It’s taken him 16 years as a pro, but Roger Federer finally has won all there is to win in tennis—well almost.
All four Grand Slam titles—a record 17 in total—six ATP year-end titles, 23 Masters Series, Olympic gold and now the Davis Cup for Switzerland.
The Olympic title of course was in the doubles with Stan Wawrinka in Beijing in 2008 and he has yet to match great rival Rafael Nadal and Andre Agassi as the only men to have won all four Grand Slam titles, Olympic singles gold and the Davis Cup during the course of their careers.
But still—it’s an astonishing record for a player many consider to be the greatest of all time. The Davis Cup win was arguably the hardest of them all for Federer to win, involving as it does other players and doubles action.
Asked to compare his feelings in winning Wimbledon for the first time in 2003 and what he felt on Sunday after supplying the point Switzerland needed to win the Davis Cup final over France he replied: “You can’t compare. When I won Wimbledon, it was a total shock, honestly. Davis Cup is something that I knew was possible at some stage in my career.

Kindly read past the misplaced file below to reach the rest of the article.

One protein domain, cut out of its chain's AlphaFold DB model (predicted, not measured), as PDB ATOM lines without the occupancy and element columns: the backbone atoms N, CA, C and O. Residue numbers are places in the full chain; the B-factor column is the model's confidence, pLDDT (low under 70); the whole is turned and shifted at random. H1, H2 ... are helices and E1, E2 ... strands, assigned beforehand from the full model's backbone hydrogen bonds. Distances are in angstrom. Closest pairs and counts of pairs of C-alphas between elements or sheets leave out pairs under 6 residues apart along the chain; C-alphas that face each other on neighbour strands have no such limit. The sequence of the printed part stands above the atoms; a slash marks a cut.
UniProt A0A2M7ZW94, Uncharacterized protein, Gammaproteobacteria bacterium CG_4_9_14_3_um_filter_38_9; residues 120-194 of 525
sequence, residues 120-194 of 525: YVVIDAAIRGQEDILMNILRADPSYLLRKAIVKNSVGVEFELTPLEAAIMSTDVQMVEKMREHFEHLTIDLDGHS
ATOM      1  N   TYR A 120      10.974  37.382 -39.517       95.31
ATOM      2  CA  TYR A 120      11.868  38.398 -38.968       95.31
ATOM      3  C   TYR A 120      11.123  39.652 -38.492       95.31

“Of course, there was the pressure of being able to manage all this and make everyone happy with all the support we had for the team and everything. So it is a totally different feeling. Also I was not alone on the court. This changes totally everything.”
Federer’s first tournament as a professional was in the Swiss ski resort of Gstaad in 1998, where he lost in the round of 32.
Although rated as one of best juniors in the world, there
was no real hint at that time what tennis was about to witness
as he entered the professional sphere
It wasn’t until he defeated Pete Sampras at Wimbledon in a fourth round match in five sets in 2001 that his true potential became clearer to see.
Still, he struggled to make much headway in the Grand Slam events and question marks were raised when he lost miserably to Luis Horna in the first round of the French Open in 2003.